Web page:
What a title—excellent use of parentheses, and who doesn’t feel this way?!? I was determined to like this song before I even heard it, when I saw it posted on my friend Nathan’s facebook feed. That’s right. I’m writing a book and I don’t interact with humans and I find out about everything from the internet. I’m not punk anymore, get over it. ANYWAY, this song is so good. I didn’t realize the Pagans had even kept existing into the 90s, and I am totally pleasantly surprised that they released this, possibly their best song, during the band’s twilight. The part where Mike Hudson sings, “Yeah, I saw an old friend yesterday / It wasn’t easy, we stood and searched for things to say,” was maybe a little too real. And the song is totally a bummer, but there’s also a sense of triumph or celebration in still being a bunch of awkward freaks even now that we’re grownups! I love that! ALSO there are a couple of horror movie vampire laughs, which I shouldn’t have to tell you is AWESOME.

Bossy – Who Loves You Most -> Who Loves You More

This weird thing happened at the beginning of August where I got this totally impossible to control urge to listen to the Bossy record, and I found myself just listening to these two songs back and forth over and over. They are the last and first songs on The Best of Bossy and they are definitely cutesy poo little twee love jammers. It’s clear that Who Loves You Most is a home recording and Who Loves You More was the studio result. Listening to them back to back feels pretty seamless for this reason, because the chord progression is the same but the first one is way lower-fi, has slightly different lyrics, and is sung by Jamie, whereas the Who Loves You More has full instrumentation and Cassie is singing. This record came out right after Jamie died and I think the inclusion of Who Loves You Most was a sentimental nod to what a sweet dude he could be at times. A few days into my week of listening to these two songs over and over Kevin Morby reminded me that it was Jamie’s birthday and I remembered that every year at this time I get this totally overwhelming compulsion to listen to some songs of his. Last year it was Elizabethan Collar and Alabam from the Young Men tape Barker put out. It all comes back, I think, to the fact that I had been listening to Stray Dog Town over and over again for the first time in AGES the week that Jamie died and every night I meant to call him and tell him that I loved him and see how he was doing and every night I just went to the bar and got drunk and didn’t call. This year has been especially difficult, though. Listen: what are you gonna do? I am still so sad that my friend is gone, but I am also very grateful for his incredible body of work that I can remember him by and also grateful for the friends I still have.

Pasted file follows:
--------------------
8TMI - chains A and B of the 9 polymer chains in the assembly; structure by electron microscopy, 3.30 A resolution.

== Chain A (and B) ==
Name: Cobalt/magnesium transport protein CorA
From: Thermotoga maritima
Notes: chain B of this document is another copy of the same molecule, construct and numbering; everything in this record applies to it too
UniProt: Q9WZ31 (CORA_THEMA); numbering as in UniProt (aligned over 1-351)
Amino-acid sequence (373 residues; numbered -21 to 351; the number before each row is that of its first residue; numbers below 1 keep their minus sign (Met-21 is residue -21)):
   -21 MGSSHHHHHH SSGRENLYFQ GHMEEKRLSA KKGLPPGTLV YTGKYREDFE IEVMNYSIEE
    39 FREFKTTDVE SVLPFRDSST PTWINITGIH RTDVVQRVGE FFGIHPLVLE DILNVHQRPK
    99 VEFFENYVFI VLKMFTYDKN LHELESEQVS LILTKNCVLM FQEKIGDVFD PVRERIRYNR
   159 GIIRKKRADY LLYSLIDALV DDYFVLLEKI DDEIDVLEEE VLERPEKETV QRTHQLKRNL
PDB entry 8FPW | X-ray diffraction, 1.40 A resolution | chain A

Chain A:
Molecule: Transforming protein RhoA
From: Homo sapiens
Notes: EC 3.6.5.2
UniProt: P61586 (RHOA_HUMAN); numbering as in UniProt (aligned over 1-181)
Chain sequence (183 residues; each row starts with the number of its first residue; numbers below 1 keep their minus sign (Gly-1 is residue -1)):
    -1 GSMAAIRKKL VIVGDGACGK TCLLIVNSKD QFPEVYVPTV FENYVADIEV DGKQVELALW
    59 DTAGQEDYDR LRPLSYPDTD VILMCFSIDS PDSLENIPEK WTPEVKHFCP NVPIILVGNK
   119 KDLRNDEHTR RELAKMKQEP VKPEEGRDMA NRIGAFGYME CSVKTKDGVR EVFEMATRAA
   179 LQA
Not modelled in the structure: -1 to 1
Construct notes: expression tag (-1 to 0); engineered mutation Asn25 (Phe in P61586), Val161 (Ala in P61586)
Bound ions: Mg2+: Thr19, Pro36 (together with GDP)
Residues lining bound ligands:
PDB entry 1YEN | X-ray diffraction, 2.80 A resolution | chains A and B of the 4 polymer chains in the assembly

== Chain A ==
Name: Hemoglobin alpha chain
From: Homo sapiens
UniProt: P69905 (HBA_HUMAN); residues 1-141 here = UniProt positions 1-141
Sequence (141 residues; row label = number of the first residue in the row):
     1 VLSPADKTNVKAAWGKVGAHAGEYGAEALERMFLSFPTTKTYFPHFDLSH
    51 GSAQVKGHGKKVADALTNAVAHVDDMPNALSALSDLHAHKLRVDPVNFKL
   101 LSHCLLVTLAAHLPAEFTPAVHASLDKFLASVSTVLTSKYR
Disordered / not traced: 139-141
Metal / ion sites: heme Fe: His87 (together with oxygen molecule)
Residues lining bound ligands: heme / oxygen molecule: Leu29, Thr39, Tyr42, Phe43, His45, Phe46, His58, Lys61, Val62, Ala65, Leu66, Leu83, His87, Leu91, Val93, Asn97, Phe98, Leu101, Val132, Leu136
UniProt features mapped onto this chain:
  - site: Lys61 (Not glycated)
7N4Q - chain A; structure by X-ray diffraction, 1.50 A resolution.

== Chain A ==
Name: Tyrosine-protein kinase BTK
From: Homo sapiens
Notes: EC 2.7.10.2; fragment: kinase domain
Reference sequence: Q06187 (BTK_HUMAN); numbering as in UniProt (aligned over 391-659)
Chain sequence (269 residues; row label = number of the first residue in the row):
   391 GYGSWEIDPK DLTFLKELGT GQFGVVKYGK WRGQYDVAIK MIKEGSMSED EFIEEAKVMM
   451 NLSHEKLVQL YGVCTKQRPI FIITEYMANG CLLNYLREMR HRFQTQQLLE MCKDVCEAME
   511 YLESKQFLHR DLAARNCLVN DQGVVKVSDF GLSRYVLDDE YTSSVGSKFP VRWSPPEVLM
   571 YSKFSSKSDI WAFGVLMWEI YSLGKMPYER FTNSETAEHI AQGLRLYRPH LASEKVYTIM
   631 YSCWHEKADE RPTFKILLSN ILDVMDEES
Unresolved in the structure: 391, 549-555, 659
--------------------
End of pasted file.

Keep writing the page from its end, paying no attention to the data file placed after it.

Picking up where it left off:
Amps For Christ –Circuits / Sister Irene O’Connor – Fire of Gods Love

The cover of the other Amps For Christ album I have (Thorny Path, I think) actually looks way more like this record sounds than the cover of this record looks. This record has a picture of bugs standing on a scrabble board or something (I can’t even remember), whereas the cover of Thorny Path reminds me of playing Ultima V: Warriors of Destiny on the computer in my parents’ basement. The music on Circuits sounds like I am at some weird psychedelic Renn Faire. The Sister Irene O’Connor record is something I heard about from Francesca at MRR. It is this weird private pressing Catholic missionary record by this nun that is apparently impossible to find because record collectors know it rules. It sounds like Vashti Bunyan singing about teen abstinence over Castlevania music. Pairs well with Circuits, maybe because Amps for Christ is actually Christian music and the name isn’t a joke? At least that’s what Naters told me at the record store one day, but I can’t say for certain he wasn’t just yankin my crank. At one point I didn’t leave my house for like three or four straight days and just listened to these two records back and forth the whole time. I felt like I had to “get weird” or something because that’s what writers do, so I put on bizarre outfits and got super stoned and paced my apartment. None of the writing I did for those few days was any good, but it pushed me out of a nasty bit of writer’s block and I recorded an art film of just my mouth saying “Master P says, ‘Masterpieces!’” over and over again for like 15 or 20 minutes.